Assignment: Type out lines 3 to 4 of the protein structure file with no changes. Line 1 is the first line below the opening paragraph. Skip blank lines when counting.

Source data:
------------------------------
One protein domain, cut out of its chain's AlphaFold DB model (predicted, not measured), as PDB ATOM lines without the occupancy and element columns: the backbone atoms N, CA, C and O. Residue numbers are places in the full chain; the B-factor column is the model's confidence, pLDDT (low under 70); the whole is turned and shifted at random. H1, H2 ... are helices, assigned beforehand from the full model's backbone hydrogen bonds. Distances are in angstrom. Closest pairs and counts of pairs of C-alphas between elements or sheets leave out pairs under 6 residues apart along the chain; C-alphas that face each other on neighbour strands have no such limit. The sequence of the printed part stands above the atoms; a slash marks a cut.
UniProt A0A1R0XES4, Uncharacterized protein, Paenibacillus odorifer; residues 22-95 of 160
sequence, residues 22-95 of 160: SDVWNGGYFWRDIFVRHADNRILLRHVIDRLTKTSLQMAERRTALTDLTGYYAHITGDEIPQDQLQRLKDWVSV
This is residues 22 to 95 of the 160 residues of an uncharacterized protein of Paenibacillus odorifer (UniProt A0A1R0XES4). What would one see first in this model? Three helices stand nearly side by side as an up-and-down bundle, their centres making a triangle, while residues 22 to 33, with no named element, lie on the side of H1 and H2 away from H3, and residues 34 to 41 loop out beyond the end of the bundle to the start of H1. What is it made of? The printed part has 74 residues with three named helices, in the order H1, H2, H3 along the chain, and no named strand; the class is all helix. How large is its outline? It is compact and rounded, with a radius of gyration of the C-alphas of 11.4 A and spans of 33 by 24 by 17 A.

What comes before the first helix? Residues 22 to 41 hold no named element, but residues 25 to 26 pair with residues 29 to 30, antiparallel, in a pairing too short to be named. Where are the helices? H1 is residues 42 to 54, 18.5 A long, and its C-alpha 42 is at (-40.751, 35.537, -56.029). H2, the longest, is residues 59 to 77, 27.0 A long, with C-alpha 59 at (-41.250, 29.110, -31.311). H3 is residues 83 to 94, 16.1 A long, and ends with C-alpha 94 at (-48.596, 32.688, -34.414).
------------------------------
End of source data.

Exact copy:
This is residues 22 to 95 of the 160 residues of an uncharacterized protein of Paenibacillus odorifer (UniProt A0A1R0XES4). What would one see first in this model? Three helices stand nearly side by side as an up-and-down bundle, their centres making a triangle, while residues 22 to 33, with no named element, lie on the side of H1 and H2 away from H3, and residues 34 to 41 loop out beyond the end of the bundle to the start of H1. What is it made of? The printed part has 74 residues with three named helices, in the order H1, H2, H3 along the chain, and no named strand; the class is all helix. How large is its outline? It is compact and rounded, with a radius of gyration of the C-alphas of 11.4 A and spans of 33 by 24 by 17 A.

What comes before the first helix? Residues 22 to 41 hold no named element, but residues 25 to 26 pair with residues 29 to 30, antiparallel, in a pairing too short to be named. Where are the helices? H1 is residues 42 to 54, 18.5 A long, and its C-alpha 42 is at (-40.751, 35.537, -56.029). H2, the longest, is residues 59 to 77, 27.0 A long, with C-alpha 59 at (-41.250, 29.110, -31.311). H3 is residues 83 to 94, 16.1 A long, and ends with C-alpha 94 at (-48.596, 32.688, -34.414).